By Ken Reed
Okay, so Sha’Carri Richardson knew the rules regarding marijuana use and broke them in a moment of high emotional stress after learning her biological mom had died. She owned up to her decision and isn’t looking for empathy.
But please. Come on. Does smoking some pot — which is no more a performance-enhancing drug than taking several shots of Tito’s vodka before approaching the starting line — really require taking away an opportunity to compete in the Olympic Games, something Richardson has worked hard for across many years?
Of course it doesn’t. When it comes to their thinking on marijuana, the U.S. Anti-Doping Agency (USADA) and the World Anti-Doping Agency (WADA) are stuck in the 1960’s.
Nobody in their right mind thinks using marijuana enhances the performance of a 100 meter sprinter. Marijuana slows reaction time (not helpful in getting out of the blocks in a short sprint, or running faster than the fastest women in the United States).
When announcing Richardson’s positive test and suspension, the USADA cited a 2011 research report which included this beauty: Marijuana use is “not consistent with the athlete as role model for young people around the world.”
Please. Stop with the moralizing.
USADA and WADA have way overstepped their bounds. They should focus on truly performance-enhancing substances, not delivering sermons on morality.
Research by a WADA scientist in 2018 concluded there is no direct evidence of performance-enhancing effects on athletes from marijuana use. Well, duh. Then change your silly, out-dated rules!
WADA and USADA also need to catch up with the rest of the world. Marijuana use, for medicinal and recreational purposes, is now legal in many parts of the United States and around the world. Every major pro sports league in the United States has significantly loosened their policies on marijuana in recent years. The NFL has eliminated marijuana suspensions and the NBA has stopped random testing.
Kicking Richardson out of the Olympics for smoking a joint is sad. And it was completely avoidable. WADA and USADA simply needed to update their marijuana policies through the years.
But WADA and USADA are frozen in the stone age. And, as a result, Richardson will have to watch the 100m race in the Olympics from a couch like the rest of us.
That’s just not right.
— Ken Reed, Sports Policy Director, League of Fans
Sports Forum Podcast
Episode #31 – League of Fans’ Sports Forum podcast: Foul Ball Safety Is Still an Important Issue at Ballparks – Our guests are Jordan Skopp, founder of FoulBallSafety.com and Greg Wilkowski, a Chicago based attorney. We discuss the historical problem of foul balls injuring fans, why some teams are still hesitant to put up protective netting in some minor league and college baseball parks, and the fact the vast majority of players are for more protective netting in stadiums.
Follow on Facebook: @SportsForumPodcast
Episode #30 – League of Fans’ Sports Forum podcast: The State of College Athletics with Dr. David Ridpath: Problems and Potential Solutions – Ridpath is a sports administration professor at Ohio University and a member of The Drake Group, a college sports reform think tank.
Episode #29 – League of Fans’ Sports Forum podcast: The Honorable Tom McMillen Visits League of Fans’ Sports Forum – McMillen is a former All-American basketball player, Olympian, Rhodes Scholar and U.S. Congressman. We discuss the state of college athletics today.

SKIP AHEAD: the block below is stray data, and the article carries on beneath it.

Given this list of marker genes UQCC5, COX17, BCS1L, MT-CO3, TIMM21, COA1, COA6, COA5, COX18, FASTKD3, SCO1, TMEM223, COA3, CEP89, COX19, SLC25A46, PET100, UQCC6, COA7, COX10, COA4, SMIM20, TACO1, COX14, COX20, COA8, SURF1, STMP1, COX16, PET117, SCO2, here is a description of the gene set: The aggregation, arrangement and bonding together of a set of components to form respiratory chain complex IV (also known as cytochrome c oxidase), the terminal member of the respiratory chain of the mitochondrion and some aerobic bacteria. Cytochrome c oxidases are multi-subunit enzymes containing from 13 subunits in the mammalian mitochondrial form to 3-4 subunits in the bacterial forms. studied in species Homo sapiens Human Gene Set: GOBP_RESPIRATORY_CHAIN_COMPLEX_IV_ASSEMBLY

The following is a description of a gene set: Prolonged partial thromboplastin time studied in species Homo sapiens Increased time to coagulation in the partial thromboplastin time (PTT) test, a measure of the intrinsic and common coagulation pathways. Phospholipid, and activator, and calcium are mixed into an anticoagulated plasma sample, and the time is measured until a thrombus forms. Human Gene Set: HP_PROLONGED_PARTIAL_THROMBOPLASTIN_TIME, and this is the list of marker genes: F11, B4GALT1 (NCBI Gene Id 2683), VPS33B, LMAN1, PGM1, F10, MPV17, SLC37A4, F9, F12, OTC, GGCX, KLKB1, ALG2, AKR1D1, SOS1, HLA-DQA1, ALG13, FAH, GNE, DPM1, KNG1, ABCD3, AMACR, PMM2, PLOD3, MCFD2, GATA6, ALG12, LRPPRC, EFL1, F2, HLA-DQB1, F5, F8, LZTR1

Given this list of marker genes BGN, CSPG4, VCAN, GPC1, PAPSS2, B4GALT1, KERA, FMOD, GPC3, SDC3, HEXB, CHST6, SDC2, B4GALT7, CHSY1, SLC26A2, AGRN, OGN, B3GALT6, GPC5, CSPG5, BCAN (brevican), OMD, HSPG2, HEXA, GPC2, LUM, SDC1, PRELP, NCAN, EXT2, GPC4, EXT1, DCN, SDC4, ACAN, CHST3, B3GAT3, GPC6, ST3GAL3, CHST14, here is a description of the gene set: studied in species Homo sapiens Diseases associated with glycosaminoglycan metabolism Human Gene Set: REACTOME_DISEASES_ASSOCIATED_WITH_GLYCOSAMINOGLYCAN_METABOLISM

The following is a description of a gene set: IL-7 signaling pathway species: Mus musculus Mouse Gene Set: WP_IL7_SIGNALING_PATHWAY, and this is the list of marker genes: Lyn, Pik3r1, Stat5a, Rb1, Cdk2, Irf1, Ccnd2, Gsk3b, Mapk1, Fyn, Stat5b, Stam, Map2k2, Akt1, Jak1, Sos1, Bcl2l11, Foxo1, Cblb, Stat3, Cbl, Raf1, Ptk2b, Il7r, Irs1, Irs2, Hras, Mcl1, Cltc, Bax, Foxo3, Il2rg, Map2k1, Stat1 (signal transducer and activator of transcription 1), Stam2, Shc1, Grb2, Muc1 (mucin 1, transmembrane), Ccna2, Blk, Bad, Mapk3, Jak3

Episode #28 – League of Fans’ Sports Forum podcast: A Chat With Mano Watsa, a Leading Basketball and Life Educator – Watsa is President of PGC Basketball, the largest education basketball camp in the world. We discuss problems in youth sports today.
Episode #27 – League of Fans’ Sports Forum podcast: Kids’ Sports: How We Can Take Back the Game and Restore Quality Family Time In the Process – Linda Flanagan is author of “Take Back the Game: How Money and Mania Are Ruining Kids’ Sports and Why It Matters.” We discuss how commercialized and professionalized youth sports are hurting kids and their families.
Episode #26 – League of Fans’ Sports Forum podcast: How Can We Fix Youth Sports? – John O’Sullivan is Founder and CEO of Changing the Game Project and author of “Changing the Game: The Parents Guide to Raising Happy, High Performing Athletes and Giving Youth Sports Back to Our Kids.”
Media"How We Can Save Sports" author Ken Reed appears on Fox & Friends to explain how there's "too much adult in youth sports."
Ken Reed appears on Mornings with Gail from KFKA Radio in Colorado to discuss bad parenting in youth athletics.
“Should College Athletes Be Paid?” Ken Reed on The Morning Show from Wisconsin Public Radio
Ken Reed appears on KGNU Community Radio in Colorado (at 02:30) to discuss equality in sports and Title IX.
Ken Reed appears on the Ralph Nader Radio Hour (at 38:35) to discuss his book The Sports Reformers: Working to Make the World of Sports a Better Place, and to talk about some current sports issues.
- Reed Appears on Ralph Nader Radio Hour League of Fans’ sports policy director, Ken Reed, Ralph Nader and the New York Times’ Tyler Kepner discussed a variety of sports issues on Nader’s radio show as well as Reed’s updated book, How We Can Save Sports: A Game Plan. Reed's book was released in paperback in February, and has a new introduction and several updated sections.
League of Fans is a sports reform project founded by Ralph Nader to fight for the higher principles of justice, fair play, equal opportunity and civil rights in sports; and to encourage safety and civic responsibility in sports industry and culture.
Vanderbilt Sport & Society - On The Ball with Andrew Maraniss with guest Ken Reed, Sports Policy Director for League of Fans and author of How We Can Save Sports: A Game Plan
Sports & Torts – Ken Reed, Sports Policy Director, League of Fans – at the American Museum of Tort Law
Order from Amazon
Order from Amazon
Order from Amazon
Ken Reed’s Author Page on Amazon